Tolkien’s mind is a fascinating one. The father and influencer of so much fantasy over the many decades, his work and ideas have influenced countless creators and fans alike, altering the course and perception of what fantasy fiction can be. The success of his Middle Earth works is a tremendous achievement, full of developed languages, fictional histories and family trees, packed with remixing and new spins on age old conceits and a love of myth. When one thinks of worldbuilding, it’s Tolkien that comes to mind. Few have ever loved doing it so much, few did it to such extremes and for so long and even fewer still found such enormous success with it. And his world, Middle Earth, is simply one of the richest, most wildly imaginative settings to be conceived.
And so when someone tackles that world and the task of bringing it to life, it’s certainly no easy task. Capturing the weight, the true gravitas and majesty of Tolkien’s worlds, encapsulating the spirit, atmosphere and mood requires the greatest of skill and most importantly, the grasp of the material which lets one get to its appeal whilst adding in a unique stamp to enhance it. And this is where Donato Giancola excels, it’s what is the most evident through every image across this lovely collection of great images. From rough sketches, studies and portraits to fully realized painting work that feels photo-realistic, Giancola is able to, using various tools, render a version of Middle Earth that simultaneously feels familiar and new, like you’re rediscovering it all over again. It’s a bit like coming home, only to find that it now has new things you might not have imagined. It’s surprising but in the way that elicits delight, like a child finding a gift they weren’t aware was there.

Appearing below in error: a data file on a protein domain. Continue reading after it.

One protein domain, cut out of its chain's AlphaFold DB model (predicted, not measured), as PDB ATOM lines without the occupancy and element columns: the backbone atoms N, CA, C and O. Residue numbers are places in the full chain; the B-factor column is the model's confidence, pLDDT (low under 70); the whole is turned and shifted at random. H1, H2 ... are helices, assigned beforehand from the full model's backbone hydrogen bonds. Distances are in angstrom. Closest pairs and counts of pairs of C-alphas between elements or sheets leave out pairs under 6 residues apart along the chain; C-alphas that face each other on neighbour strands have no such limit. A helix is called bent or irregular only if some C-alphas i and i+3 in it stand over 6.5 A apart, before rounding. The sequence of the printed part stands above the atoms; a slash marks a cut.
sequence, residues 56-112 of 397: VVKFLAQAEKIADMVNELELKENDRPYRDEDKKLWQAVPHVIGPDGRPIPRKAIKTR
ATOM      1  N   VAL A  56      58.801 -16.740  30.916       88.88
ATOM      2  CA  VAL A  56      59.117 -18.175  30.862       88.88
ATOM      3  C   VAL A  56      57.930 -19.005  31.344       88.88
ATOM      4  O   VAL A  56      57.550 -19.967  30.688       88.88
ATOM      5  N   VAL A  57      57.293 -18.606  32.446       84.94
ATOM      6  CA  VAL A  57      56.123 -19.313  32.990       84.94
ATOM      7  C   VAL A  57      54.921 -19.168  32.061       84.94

Giancola is also a master of light and his use of it in his artwork is spellbinding. The way he uses it and can render it in interesting ways, while developing the distinct textures of everything within the scope of an image really gives the work a lot of its impact. His colorwork follows the same principle, with the artist knowing precisely the look he needs to get the most out of an image, from a dried out paint-like flame in one scene to a roaring, fiery stream of gleaming fire, his variations have purpose, much like the ever-changing scenes themselves. A work like ‘Out Of The Frying Pan, Into The Fire’ for instance is far different from ‘Smaug the Golden’, which is again different from ‘The Great Dragon Smaug’. At a first look, from the way it’s colored and the way the colors and paint are used to convey the textures and set a distinct tone and mood, you know this is different.
Like any great illustrator, Giancola manages to pack loads of details and meaning into a single image, making for work that a reader can gaze at to unravel a whole story, context and meaning out of it. It’s just not just ‘here’s a dragon’, it’s the vibe the dragon gives off, it’s the eyes and how they’re presented, it’s posture, it’s the colors utilized to imply context, it’s the surroundings and all the little artistic decisions made to suggest something clearly to its audience. And all done so well that it’s almost instinctively understood, even if one may not always be able to articulate it. One glance lets you know all you need to about things and that’s the goal.
Middle Earth: Journeys in Myths and Legend is a great dive into not only Tolkien’s iconic realms but a fascinating artist’s great oeuvre and his passion for world-building. An absolute must grab for Tolkien fans and art collectors everywhere. If you’re looking to find the flames of inspiration, this book is packed with them, detailing worlds and characters of magisterial might.
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